By Camila Pagliuca
I was floating on the air. It’s how I felt when I left the class. With the sensation I didn’t have to do anything else that day. Even my desire for sailing was satisfied. I drank a bottle of water very slowly, looking at the cars passing by, carrying boards, dogs, and people. It took me a while to feel like doing something else.
This happened in Maui, where I had the opportunity to go twice. In May 2002, and again, in March 2003. My main interest was sailing. Maui is a paradise to any windsurfer. It is also an enchanting island, with many options to practice yoga, and great schools in Hatha Style.
I went to the North Shore because of the windsurfing, which ended up being a good choice. It seems that the best Ashtanga teachers have also chosen that side of the island – probably because of its mild climate. I felt good in those small towns without large malls, with only a few stores and coffee shops full of options for vegetarian people. In the 60s and 70s, Maui, and specially the North Shore, became a refuge for people looking for a way of life more connected to Nature, and to the peace and love atmosphere characteristic of the Woodstock time.
In 2002, I was learning the first series of Ashtanga, still in that stage of forgetting postures here and there. I had a Brazilian friend, Patrícia Gentil, who lived in Maui and practiced Ashtanga. She was the one who introduced me to the first yoga schools I attended in Maui. The trip from Brazil is way too long, but the arrival is always wonderful. With a humid climate, and light rain, Maui is very similar to the Brazilian Northeast region: a great place to sail, surf or just enjoy the beach.
My first practice was at Maui Yogashala, in the western town of Paia. It is a very commercial type of yoga school, with many classes of all levels throughout the day, several teachers and styles, and a cool boutique. I had a few classes with Nadia, the owner, who developed the Maui Yoga (another Ashtanga version). The place is really fun, and at the end of a class I found out I was practicing among Laird Hamilton and Dave Kalama, pioneers of tow-in surfing. Nadia worked hard to adjust all my muscles.I remember my first complete series with Nadia: over two and a half hours practicing, with long periods of holding the poses. She loved to keep us breathing in marichasanas, because she said Pattabhi Jois – yoga master founder of the Ashtanga Yoga Research Institute (AYRI) – in Mysore, India, used to do the same in his workshops. It was from this place that I left floating on the air, in total plenitude.
Patrícia always spoke about her teacher Helena in a very sweet way. Helena accompanied her last two pregnancies and taught her a lot. So, on a typical Hawaiian morning, with hot sun, blue ocean, and not too much wind, we headed to Helena’s house.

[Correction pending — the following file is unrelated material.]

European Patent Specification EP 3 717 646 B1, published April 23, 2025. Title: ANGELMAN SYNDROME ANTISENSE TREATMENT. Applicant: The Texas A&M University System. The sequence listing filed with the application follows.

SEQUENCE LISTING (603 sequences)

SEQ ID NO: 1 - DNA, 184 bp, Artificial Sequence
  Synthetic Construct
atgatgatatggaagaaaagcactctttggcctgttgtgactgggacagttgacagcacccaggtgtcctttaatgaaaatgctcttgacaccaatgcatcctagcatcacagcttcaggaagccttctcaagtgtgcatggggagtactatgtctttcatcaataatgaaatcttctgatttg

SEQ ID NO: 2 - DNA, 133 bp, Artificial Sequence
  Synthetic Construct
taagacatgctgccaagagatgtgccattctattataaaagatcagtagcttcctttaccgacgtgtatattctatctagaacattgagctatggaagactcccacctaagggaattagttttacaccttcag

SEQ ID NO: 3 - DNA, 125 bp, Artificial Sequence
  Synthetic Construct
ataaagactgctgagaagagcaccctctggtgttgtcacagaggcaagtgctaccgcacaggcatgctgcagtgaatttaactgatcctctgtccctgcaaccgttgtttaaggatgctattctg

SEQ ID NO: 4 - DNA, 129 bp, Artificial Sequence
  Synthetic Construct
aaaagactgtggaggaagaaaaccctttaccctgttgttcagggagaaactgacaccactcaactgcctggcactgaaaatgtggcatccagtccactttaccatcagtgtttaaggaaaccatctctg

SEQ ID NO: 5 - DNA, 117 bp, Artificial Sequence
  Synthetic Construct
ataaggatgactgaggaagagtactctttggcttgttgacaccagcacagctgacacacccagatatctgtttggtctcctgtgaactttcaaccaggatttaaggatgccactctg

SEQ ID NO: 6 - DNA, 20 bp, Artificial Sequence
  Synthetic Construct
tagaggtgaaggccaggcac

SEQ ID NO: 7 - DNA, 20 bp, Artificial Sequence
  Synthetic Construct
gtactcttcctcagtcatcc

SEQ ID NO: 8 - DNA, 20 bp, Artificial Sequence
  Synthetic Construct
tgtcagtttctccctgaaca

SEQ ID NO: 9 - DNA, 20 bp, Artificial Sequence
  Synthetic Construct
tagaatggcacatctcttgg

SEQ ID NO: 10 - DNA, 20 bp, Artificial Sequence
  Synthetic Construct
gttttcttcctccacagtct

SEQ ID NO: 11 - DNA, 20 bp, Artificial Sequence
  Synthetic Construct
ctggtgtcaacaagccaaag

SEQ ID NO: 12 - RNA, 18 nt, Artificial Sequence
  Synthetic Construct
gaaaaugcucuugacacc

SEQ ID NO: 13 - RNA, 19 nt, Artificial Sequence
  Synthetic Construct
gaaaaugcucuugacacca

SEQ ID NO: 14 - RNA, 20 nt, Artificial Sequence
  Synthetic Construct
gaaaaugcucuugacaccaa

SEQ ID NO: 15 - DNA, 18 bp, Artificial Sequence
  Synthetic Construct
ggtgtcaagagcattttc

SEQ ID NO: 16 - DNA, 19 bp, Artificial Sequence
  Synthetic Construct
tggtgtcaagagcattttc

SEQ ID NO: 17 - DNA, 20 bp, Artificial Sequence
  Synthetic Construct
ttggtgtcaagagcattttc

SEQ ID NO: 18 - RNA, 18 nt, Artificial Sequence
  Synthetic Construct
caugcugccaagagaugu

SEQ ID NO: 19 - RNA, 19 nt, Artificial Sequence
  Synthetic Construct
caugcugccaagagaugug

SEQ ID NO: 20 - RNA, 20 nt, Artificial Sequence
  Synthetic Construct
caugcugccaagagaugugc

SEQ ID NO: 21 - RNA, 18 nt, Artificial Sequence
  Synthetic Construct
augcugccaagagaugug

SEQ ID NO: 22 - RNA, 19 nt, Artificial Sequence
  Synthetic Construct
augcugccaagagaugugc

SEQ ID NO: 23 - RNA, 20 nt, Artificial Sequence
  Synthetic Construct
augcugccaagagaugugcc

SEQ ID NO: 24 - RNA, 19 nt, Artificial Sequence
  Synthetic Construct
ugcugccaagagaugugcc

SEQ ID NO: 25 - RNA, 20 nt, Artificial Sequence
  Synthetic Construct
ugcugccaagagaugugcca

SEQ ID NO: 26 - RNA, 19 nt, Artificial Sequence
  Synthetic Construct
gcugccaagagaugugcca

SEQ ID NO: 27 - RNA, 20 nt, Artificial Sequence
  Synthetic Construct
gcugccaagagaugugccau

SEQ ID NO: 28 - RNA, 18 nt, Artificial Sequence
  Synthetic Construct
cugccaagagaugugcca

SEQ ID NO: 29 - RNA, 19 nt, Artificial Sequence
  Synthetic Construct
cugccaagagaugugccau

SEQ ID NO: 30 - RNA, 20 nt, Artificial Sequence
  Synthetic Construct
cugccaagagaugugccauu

It was a small place. She moved the furniture away and we positioned ourselves very close to each other, stretching our little rugs on a straw floor with nice smell. We left the payment on the kitchen counter. Helena taught the Ashtanga class very carefully, and watched our postures and breathing. She was very sweet and got happy with our little conquests. I took a class with Helena with the first series of Ashtanga modified. In the sitting positions, she gave us a sequence of postures to work the opening of the pelvis area. I memorized that one to “use whenever needed.”
But, for me, what was really remarkable in Maui was a class I had with Nancy Glifford. It was an incredible experience! Many people had told me about “Fresh Tomatoes.” It is located in Haiku, a rural town, humid and very green. It’s on the way to Hana, a part of the island with preserved forests. To get there, we go higher, moving away from the ocean, toward the Haleakala Volcano, which observed us from up there. Several curves later, we saw the sign “Fresh Tomatoes.” We were kind of shy. It was the first time for Patrícia as well.
As soon as we entered the room, I felt hot. Nancy greeted us and asked if we knew what we were doing over there. We were speechless and just nodded. I paid attention to some pictures of the most bizarre postures I’d ever seen in my life, and all of them happened right in that room. We stayed close to the door and I did not even look at the other side of the room, just thinking about the class about to begin.
Later, I understood why Nancy asked us if we knew what we were doing over there. It was because that was one of those days when “she doesn’t speak” (it was like a friend and student of Nancy’s referred to the Mysore Style). So the class started and she really did not speak. I got some verbal correction from the assistant teacher, and that one was for sure the best practice I had in Maui.
When the class was over, she asked me who my teachers were, and I talked about Cristiano and Jimena (from Fortaleza, Brazil). She didn’t know them, but said they were teaching me well. I was brave enough to tell her I thought my mula bandha was not ok. She told me not to worry, because after 10 more years of practice, my mula bandha would get better.
Maui is a wonderful place, where Nature openly reveals itself through the wind, waves, and fire, which created it all. Very inspiring to practice yoga. Selected by many veteran Ashtanga teachers to live and work. It was one of the places where, for many years, Pattabhi Jois taught his classes when he was not in Mysore (Nancy organized them). That little green place in Maui lives in my heart… I will always come back whenever I have time to combine that simple life with kite surfing, surfing, windsurfing, and yoga, of course!
Aloha (almost Shanti, almost Namaste)!
** Our thanks to Cathia Karin Heuser and Maurício Wolf from YogaMala that contributed to this article – published initially in one of our printed issues of 2002. Our partnership helps disseminate yoga and its philosophy to many people that can read this article in English and Portuguese.